Let’s hear it for North Korea!

BY DAN-CHYI CHUA
Jun 13, 2010
*Special to asia!

If you haven't picked a team yet, think about going for the Asian underdog. It's been a helluva ride for them to get to South Africa.

 

Pyongyang's Kim Il Sung Stadium. North Korea is ranked 105 by FIFA, and bookmakers give them a 2000-1 odds of winning the 2010 World Cup.

Pyongyang's Kim Il Sung Stadium. North Korea is ranked 105 by FIFA, and bookmakers give them a 2000-1 odds of winning the 2010 World Cup.

Photo credit: adaptorplug


They amassed two dozen men – none of whom has been tested in the snazzy professional leagues of England, Italy or Germany – and got them into the tournament that is the pinnacle of footballing excellence.

Not bad for a country with nothing to eat.

Professional athletes need sustenance to support their active lifestyle, but food is not a commodity in abundance in North Korea. The country depends on foreign aid to feed its starving population. Its food shortages stand at about a million tonnes every year (which incidentally is how much food the United States discards every 11 days or so).

Days before the start of the World Cup, it received more than US$320,000 worth of powdered milk formula from South Korea.

Against the odds, this impoverished nation of 23 million is sending 23 strappy, scrappy lads to bring football glory home for the famished masses.

It's breathtaking!

National famine was just the first obstacle North Korea had to overcome in their journey to South Africa 2010. Arriving in Africa, they found themselves snubbed by Zimbabwe. As it turns out, pariah states – exclusive as their league may be – do not necessarily get along with one another.

Critics of North Korean have a myriad of reasons for their sentiment, from the ever-useful human rights abuses to the country's provocative military manœuvres that threaten to start a war on the Korean peninsula. The Zimbabweans, however, have a more personal bone to pick with North Korea. They haven’t forgiven the Communist nation for training the troops involved in the Matabeleland massacre in the 1980s that killed an estimated 20,000.

With the Zimbabwean door slammed in their face, the North Koreans had to look for an alternative base camp. Swaziland said no, rejecting the privilege of playing host to the North Koreans at a cost of just US$250,000.

Maybe they were trying to keep out the paparazzi.

 

The North Korean women's team beat Nigeria 1-0 in a friendly. The men's team is ranked 105 by FIFA, and bookmakers give them a 2000-1 odds of winning the 2010 World Cup.

The North Korean women's team beat Nigeria 1-0 in a friendly. The men's team is ranked 105 by FIFA, and bookmakers give them a 2000-1 odds of winning the 2010 World Cup.

Photo credit: John Pavelka


Finally setting up camp in South Africa, more woes followed.

North Korea might miss their star striker. Unlike Germany which lost Michael Ballack to something mundane like injury, the North Korean reason is more complicated.

When the team submitted their final list of players, their manager tried to sneak in striker Kim Myong-won as their required third goalkeeper. FIFA didn't fall for that and the football governing body ruled that Kim can only play as goalkeeper, and not part of the North Korean frontline.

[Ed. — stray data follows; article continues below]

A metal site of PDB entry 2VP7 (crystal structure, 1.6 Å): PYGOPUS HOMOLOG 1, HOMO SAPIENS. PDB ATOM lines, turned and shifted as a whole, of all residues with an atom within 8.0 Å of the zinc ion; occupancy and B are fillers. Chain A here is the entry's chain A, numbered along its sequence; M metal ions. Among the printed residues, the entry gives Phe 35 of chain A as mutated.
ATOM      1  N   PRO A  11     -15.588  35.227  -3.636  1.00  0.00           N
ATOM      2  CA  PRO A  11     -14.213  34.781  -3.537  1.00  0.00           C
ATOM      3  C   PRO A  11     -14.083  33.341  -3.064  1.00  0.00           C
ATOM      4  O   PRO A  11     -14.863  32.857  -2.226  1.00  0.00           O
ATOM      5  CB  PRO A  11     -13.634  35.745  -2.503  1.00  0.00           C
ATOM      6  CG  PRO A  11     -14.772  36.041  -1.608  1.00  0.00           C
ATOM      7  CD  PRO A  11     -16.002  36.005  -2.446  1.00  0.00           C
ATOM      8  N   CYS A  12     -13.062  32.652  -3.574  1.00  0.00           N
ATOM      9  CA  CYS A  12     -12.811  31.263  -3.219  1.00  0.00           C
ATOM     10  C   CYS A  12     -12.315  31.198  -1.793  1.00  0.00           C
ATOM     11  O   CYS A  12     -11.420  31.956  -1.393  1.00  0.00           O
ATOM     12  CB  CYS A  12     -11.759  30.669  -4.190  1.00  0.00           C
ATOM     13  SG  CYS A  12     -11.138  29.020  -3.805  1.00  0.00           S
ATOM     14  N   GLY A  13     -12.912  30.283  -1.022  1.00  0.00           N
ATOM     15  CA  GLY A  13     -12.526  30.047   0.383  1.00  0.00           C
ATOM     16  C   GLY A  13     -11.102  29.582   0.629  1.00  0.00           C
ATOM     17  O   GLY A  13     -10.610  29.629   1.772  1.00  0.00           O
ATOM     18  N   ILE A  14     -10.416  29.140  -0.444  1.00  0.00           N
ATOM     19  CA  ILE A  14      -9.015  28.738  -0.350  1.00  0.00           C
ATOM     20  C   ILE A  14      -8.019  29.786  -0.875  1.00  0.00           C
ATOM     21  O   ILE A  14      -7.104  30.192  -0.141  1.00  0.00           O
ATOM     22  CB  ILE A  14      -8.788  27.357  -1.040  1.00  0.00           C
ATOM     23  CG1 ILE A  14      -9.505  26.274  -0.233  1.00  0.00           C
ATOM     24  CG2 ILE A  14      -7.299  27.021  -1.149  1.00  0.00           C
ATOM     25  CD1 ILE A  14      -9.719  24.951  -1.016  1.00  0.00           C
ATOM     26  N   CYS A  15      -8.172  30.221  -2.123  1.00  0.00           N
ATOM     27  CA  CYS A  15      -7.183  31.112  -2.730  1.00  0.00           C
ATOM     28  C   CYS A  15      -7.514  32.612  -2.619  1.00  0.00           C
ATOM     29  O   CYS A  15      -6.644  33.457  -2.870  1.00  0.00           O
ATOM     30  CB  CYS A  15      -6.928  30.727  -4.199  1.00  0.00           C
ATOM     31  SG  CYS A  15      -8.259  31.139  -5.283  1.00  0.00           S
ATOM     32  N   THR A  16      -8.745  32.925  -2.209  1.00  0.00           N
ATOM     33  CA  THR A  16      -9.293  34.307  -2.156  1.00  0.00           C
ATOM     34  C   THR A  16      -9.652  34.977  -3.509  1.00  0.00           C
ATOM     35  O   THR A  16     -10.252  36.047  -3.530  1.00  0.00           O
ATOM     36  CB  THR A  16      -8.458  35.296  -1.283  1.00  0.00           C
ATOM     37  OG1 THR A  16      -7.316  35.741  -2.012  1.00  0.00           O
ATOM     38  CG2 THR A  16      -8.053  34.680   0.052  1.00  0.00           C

North Korea can only hope serious injury befalls one of the other 22 on the team. Only then can Kim revert to “striker”. I wager that in the next couple of days, someone's going to get beaten up bad on the North Korea side.

The team that does play will have to put their best feet forward for their opening match against mighty giants Brazil. Drawn in this World Cup's Group of Death, they play Brazil, Portugal and the Ivory Coast for the group's coveted two places in the next stage. These three other teams are all forces to be reckoned with, with big names like Kaka, Cristiano Ronaldo and Didier Drogba to boot.

There are other problems. For one, no one knows if their jerseys are ready yet. According to the manufacturer Lazio, there were disagreements over the design.

It wasn't easy getting the jersey made. While companies like Nike were happy to ink a US$32-million-deal to outfit Team England, they weren't beating down Pyongyang's doors. Wayne Rooney jerseys may profitably fly off the shelves, thanks to fans both in and out of England, but not many are going to be donning the North Korean colours.

Apart, perhaps, from the 1,000-odd Chinese North Korea got to cheer them on.

North Koreans are not allowed to travel, so the North Korean Sports Ministry got Chinese actors, comedians and pop stars to attend their World Cup matches. After all, don’t Asians look the same anyway? Who's going to be able to tell a slitty-eyed, yellow-skinned Chinese celebrity from a slitty-eyed, yellow-skinned, wanting-to-defect-to-a-better-life North Korean?

The Communist state had few alternatives. Their brothers in the South have their own national team to back. They are probably still upset, anyway, over the North's torpedo attack on the South’s naval ship that killed 29 South Korean sailors in March.

After this tough journey for North Korea, hopefully they score an upset against Brazil, like they did in 1966, beating Italy 1-0. That's the stuff dreams are made of, the victory of the underdog.

Should the unlikely happen, their compatriots back home won’t be jumping for joy in front of their TV screens – the World Cup is not being telecast in North Korea.

dan-chyi chua

Dan-Chyi Chua was a broadcast journalist, before forsaking Goggle Box Glitz for the Open Road. A three-year foray led her through the Middle East, China, SE Asia, Latin America and Cuba, and she's now grounded herself as a writer for theasiamag.com, content with spending her days in Jerusalem.

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